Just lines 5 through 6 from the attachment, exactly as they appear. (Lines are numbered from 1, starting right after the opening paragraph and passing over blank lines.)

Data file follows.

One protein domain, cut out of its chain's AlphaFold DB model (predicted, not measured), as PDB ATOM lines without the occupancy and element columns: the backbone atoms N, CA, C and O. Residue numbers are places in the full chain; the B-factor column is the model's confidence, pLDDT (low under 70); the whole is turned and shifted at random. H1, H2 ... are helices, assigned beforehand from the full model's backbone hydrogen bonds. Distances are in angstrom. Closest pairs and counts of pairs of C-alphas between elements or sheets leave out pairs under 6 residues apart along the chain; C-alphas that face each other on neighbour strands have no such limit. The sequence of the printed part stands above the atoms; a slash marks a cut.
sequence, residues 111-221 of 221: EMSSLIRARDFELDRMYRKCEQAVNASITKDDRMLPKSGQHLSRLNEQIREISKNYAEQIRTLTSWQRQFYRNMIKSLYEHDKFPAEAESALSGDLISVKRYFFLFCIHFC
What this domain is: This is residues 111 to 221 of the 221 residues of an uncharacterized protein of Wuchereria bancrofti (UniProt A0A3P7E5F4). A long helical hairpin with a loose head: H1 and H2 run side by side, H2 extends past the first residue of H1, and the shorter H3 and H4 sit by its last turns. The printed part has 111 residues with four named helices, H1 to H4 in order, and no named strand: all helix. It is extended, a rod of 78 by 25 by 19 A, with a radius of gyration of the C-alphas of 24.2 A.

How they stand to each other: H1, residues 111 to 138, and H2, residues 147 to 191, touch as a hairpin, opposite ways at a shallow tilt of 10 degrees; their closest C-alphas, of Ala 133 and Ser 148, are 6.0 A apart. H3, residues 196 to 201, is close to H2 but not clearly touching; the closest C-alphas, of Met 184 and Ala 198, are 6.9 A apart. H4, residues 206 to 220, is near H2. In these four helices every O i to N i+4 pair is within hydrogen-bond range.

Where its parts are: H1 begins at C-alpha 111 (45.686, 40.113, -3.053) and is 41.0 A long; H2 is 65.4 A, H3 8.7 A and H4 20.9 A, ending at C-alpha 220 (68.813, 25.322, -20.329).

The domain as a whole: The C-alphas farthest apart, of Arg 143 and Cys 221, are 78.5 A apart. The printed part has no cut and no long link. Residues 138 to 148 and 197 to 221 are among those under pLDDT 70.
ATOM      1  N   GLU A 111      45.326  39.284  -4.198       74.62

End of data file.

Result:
The domain as a whole: The C-alphas farthest apart, of Arg 143 and Cys 221, are 78.5 A apart. The printed part has no cut and no long link. Residues 138 to 148 and 197 to 221 are among those under pLDDT 70.
ATOM      1  N   GLU A 111      45.326  39.284  -4.198       74.62